|Abstract: ||This research paper examines models of engagement to address the continued recruitment and use of child soldiers by armed groups. Traditional mechanisms to institute compliance by armed groups to international humanitarian and human rights obligations have been met with minimal success. Despite a rich body of international laws and instruments condemning the use of children in armed conflict, child soldiers continue to be the weapon of choice in combat, particularly for armed groups. A series of Security Council resolutions have established a framework to prevent the use of children in conflict; however, these universally mandated
responsibilities to protect children have yet to be fully realized. According to Human Rights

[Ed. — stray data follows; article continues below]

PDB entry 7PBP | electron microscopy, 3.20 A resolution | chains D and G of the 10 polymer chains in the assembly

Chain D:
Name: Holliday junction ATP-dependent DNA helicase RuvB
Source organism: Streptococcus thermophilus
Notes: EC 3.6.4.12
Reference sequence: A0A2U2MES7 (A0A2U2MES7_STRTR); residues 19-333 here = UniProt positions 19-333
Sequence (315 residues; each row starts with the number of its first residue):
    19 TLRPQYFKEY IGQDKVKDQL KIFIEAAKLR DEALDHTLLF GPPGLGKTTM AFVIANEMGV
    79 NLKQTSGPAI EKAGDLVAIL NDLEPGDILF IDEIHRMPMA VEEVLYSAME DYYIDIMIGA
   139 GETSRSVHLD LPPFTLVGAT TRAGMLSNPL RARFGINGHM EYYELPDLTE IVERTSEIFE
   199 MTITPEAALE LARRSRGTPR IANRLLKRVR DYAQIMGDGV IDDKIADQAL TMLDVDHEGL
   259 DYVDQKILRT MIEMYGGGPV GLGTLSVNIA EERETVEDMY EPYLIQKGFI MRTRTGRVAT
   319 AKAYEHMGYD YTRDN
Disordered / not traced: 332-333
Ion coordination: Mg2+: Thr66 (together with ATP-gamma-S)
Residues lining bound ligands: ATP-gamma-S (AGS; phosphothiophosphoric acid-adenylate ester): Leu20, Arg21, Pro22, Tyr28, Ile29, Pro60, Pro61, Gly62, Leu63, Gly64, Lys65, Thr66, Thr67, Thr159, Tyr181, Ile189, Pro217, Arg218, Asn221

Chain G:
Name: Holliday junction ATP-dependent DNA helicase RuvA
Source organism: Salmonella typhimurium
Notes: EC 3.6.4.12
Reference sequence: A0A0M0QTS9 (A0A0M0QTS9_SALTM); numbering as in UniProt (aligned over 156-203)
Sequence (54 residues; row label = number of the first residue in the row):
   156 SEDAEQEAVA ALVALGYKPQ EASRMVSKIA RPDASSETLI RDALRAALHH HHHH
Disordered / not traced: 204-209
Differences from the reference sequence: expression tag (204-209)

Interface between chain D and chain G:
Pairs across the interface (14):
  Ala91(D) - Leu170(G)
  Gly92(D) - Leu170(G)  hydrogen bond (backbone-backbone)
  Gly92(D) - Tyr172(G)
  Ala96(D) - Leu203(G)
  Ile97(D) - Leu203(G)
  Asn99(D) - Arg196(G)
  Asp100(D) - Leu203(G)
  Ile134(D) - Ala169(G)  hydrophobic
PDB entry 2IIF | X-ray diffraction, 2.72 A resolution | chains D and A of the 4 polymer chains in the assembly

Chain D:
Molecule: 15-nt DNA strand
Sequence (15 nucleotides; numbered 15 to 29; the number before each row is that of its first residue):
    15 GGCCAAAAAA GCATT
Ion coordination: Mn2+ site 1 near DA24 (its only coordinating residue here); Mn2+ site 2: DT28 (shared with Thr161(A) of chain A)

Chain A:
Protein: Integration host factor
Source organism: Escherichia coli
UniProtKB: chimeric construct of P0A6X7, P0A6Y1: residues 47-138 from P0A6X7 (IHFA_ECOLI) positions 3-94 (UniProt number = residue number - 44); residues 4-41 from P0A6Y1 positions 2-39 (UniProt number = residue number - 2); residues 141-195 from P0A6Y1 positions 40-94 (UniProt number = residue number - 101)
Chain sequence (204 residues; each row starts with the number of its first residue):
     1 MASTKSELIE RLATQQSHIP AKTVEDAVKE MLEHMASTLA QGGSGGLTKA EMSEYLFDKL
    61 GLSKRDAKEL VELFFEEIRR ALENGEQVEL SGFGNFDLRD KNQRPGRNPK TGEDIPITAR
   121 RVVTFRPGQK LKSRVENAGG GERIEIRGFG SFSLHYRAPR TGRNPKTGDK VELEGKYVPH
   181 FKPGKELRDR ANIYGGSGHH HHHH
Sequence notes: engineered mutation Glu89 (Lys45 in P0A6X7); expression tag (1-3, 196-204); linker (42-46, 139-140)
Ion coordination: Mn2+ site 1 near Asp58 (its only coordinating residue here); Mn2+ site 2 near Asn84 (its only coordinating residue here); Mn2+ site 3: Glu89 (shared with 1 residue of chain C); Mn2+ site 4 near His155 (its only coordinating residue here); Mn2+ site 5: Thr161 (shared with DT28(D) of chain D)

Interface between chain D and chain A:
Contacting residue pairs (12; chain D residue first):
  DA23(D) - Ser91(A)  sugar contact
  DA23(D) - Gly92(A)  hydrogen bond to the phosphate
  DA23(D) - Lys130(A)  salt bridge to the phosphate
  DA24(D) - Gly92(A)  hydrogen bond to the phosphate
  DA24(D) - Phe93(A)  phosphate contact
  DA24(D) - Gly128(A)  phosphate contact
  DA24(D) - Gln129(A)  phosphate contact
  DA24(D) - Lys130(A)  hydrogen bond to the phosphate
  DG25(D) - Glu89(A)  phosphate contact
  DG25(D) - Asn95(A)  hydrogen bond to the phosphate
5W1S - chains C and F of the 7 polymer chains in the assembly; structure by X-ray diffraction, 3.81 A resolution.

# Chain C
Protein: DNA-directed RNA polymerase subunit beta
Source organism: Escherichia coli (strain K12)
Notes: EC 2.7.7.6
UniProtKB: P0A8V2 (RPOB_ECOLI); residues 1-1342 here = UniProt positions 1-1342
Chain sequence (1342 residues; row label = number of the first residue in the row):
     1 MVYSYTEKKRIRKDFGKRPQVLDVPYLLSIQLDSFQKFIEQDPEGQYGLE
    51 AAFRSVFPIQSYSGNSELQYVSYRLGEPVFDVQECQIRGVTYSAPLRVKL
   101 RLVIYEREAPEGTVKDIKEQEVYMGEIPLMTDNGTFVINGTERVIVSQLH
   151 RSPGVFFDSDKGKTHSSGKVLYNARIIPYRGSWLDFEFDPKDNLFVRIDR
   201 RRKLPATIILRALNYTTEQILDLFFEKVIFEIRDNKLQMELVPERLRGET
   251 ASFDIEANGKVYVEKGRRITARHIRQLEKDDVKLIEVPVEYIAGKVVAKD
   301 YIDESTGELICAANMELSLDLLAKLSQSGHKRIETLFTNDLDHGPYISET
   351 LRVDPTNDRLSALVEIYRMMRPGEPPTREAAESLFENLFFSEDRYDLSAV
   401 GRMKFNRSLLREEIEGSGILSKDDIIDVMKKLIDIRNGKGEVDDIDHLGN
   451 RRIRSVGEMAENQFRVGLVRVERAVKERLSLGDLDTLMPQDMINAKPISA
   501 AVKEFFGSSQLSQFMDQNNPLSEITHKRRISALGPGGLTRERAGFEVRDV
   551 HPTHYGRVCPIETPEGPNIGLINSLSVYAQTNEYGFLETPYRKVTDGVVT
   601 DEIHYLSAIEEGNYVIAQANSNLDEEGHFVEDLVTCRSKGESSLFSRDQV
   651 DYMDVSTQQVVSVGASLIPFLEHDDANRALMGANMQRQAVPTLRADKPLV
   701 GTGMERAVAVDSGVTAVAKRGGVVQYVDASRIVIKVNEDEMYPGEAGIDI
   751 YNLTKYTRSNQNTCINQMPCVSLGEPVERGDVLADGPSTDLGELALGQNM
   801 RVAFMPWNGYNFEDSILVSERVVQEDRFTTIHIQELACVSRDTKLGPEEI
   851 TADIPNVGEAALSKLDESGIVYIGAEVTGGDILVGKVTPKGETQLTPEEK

Watch, “in over twenty countries around the world, children are direct participants in war.
Denied a childhood and often subjected to horrific violence, an estimated 200,000 to 300,000 children are serving as soldiers for both rebel groups and government forces in current armed conflicts” (HRW 2007). As a result, international law can offer no guarantee of protection, particularly for children. Armed groups have proved to be far less amenable to the pressures exacted through traditional diplomatic means. Engagement with armed group necessarily involves different models, policies, and approaches to problem-solving, including varying applications of coercive force. In analyzing the noncompliance/compliance patterns in the experiences of Sri Lanka and Myanmar(Burma), this paper argues that a framework of direct engagement, through a comprehensive
approach to protection and prevention, must be seriously considered and included as an element
to any strategy that will ultimately lead to the end of child soldiering practices by armed groups.|